I’ll admit that I myself was poised to blog about the New York Times’ finding that teacher quality is widely diffused throughout the city—which Fordham’s Mike Petrilli called “jaw-dropping news.” Thankfully a few interviews and deadlines got in the way, and I didn’t get to it before Philissa Cramer at GothamSchools roundly exposed that the whole thing is “not really news at all.”
The Times article, addressing the much-debated release of 18,000 New York City teachers’ value-added scores, states:
[T]eachers who were most and least successful in improving their students' test scores could be found all around؏in the poorest corners of the Bronx, like Tremont and Soundview, and in middle-class neighborhoods of Queens, like Bayside and Forest Hills. They taught in schools in wealthy swaths of Manhattan, but also in immigrant enclaves.
Surprising, huh? Well, no. Cramer explains that the value-added formula in New York controls for differences in student populations, and that by design both effective and ineffective teachers would be found throughout the city. She writes:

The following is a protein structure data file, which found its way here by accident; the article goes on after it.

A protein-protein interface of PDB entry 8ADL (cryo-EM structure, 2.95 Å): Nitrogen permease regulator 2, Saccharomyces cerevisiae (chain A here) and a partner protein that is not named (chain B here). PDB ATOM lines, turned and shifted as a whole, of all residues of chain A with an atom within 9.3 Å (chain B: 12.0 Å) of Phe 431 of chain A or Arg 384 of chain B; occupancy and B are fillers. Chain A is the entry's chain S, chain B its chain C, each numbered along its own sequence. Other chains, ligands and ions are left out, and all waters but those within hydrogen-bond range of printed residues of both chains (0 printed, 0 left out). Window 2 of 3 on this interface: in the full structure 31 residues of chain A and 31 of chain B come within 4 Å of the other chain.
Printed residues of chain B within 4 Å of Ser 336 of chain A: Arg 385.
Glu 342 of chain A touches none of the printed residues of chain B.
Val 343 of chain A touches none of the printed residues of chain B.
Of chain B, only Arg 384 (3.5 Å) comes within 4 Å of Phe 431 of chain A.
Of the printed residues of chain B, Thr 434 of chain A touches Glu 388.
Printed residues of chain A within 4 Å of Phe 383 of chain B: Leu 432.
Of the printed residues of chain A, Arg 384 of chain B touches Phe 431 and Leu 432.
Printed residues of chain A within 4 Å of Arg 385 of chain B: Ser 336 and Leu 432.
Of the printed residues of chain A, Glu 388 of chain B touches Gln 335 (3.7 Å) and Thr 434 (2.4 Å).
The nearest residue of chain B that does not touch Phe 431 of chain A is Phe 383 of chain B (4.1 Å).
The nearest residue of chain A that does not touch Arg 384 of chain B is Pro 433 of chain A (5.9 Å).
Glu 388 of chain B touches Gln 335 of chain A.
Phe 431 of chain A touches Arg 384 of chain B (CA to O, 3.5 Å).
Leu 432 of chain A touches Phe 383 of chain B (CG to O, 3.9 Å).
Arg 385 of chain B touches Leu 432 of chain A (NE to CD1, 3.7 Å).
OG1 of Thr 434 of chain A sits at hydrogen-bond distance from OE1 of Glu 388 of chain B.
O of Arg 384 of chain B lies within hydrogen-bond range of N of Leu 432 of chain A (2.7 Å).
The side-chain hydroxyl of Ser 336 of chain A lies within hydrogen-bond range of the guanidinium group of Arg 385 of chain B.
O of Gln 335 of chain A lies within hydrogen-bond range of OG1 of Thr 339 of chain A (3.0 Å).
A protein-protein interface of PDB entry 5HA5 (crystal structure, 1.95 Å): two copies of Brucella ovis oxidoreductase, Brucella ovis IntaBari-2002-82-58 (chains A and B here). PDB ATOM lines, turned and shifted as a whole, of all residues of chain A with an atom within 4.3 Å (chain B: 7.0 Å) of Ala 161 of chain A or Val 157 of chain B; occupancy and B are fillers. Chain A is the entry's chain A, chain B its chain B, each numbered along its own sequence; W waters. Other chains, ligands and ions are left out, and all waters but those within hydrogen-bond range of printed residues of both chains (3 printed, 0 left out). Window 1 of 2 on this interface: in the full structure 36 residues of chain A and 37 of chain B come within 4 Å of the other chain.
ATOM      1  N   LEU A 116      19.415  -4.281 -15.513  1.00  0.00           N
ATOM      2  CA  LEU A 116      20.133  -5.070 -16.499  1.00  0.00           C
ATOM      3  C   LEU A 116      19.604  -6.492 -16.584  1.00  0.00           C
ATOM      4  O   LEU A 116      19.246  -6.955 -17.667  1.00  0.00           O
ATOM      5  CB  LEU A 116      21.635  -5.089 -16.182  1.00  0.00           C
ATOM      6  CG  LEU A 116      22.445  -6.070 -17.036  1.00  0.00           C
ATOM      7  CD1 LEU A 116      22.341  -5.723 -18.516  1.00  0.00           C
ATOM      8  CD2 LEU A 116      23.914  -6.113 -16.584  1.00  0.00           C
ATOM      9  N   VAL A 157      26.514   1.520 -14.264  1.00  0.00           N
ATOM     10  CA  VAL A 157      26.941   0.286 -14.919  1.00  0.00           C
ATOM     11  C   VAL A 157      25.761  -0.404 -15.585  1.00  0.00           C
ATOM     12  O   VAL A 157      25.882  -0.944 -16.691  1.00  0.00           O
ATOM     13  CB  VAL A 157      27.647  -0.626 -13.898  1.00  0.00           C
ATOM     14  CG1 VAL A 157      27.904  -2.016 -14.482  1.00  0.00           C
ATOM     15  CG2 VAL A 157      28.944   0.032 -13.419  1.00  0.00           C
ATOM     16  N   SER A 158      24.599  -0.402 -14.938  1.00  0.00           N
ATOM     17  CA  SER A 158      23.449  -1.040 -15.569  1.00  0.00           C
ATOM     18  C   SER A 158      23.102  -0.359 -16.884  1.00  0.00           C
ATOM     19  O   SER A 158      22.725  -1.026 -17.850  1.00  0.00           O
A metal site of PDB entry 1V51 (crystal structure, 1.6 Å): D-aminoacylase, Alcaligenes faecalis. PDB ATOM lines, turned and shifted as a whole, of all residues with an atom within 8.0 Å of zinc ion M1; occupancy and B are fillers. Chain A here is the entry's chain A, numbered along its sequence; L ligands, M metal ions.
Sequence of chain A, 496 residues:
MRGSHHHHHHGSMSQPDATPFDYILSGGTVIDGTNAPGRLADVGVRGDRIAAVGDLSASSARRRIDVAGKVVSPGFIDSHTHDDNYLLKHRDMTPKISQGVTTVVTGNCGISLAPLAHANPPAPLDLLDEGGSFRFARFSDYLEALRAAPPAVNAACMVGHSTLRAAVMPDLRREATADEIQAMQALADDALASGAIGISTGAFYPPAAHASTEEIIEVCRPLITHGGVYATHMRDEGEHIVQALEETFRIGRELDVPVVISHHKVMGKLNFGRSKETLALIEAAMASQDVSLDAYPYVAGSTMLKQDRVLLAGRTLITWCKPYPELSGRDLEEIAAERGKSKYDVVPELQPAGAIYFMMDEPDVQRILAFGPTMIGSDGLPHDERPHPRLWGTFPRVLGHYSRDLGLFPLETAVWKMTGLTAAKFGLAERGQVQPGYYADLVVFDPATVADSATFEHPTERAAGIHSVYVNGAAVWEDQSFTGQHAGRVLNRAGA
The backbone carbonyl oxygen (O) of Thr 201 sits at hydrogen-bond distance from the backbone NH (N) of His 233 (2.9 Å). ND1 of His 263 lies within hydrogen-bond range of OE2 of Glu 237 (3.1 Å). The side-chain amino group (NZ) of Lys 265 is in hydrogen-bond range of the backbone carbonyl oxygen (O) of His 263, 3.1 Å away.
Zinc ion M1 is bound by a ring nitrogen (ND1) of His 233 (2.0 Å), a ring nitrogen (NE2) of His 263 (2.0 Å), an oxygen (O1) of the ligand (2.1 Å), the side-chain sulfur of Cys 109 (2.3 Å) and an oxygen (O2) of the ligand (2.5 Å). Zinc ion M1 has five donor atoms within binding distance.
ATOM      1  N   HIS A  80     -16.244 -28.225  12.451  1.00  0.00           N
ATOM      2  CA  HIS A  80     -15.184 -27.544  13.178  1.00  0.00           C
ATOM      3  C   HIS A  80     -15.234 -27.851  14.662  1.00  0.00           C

The adjustments mean that teachers are effectively ranked relative to other teachers of similar students. Teachers who teach similar students, then, are guaranteed to have a full range of scores, from high to low. And, unsurprisingly, teachers in the same school or neighborhood often teach similar students.
Oops. Kind of like writing a news story about how no students scored above a 2,400 on the SATs ... or how one National League team and one American League team made it to the MLB World Series. ...
That said, it’s also indicative of how confused people continue to be—ed reporters and analysts included—about value-added methodologies, and how easily published teacher rankings can be misinterpreted.
A version of this news article first appeared in the Teaching Now blog.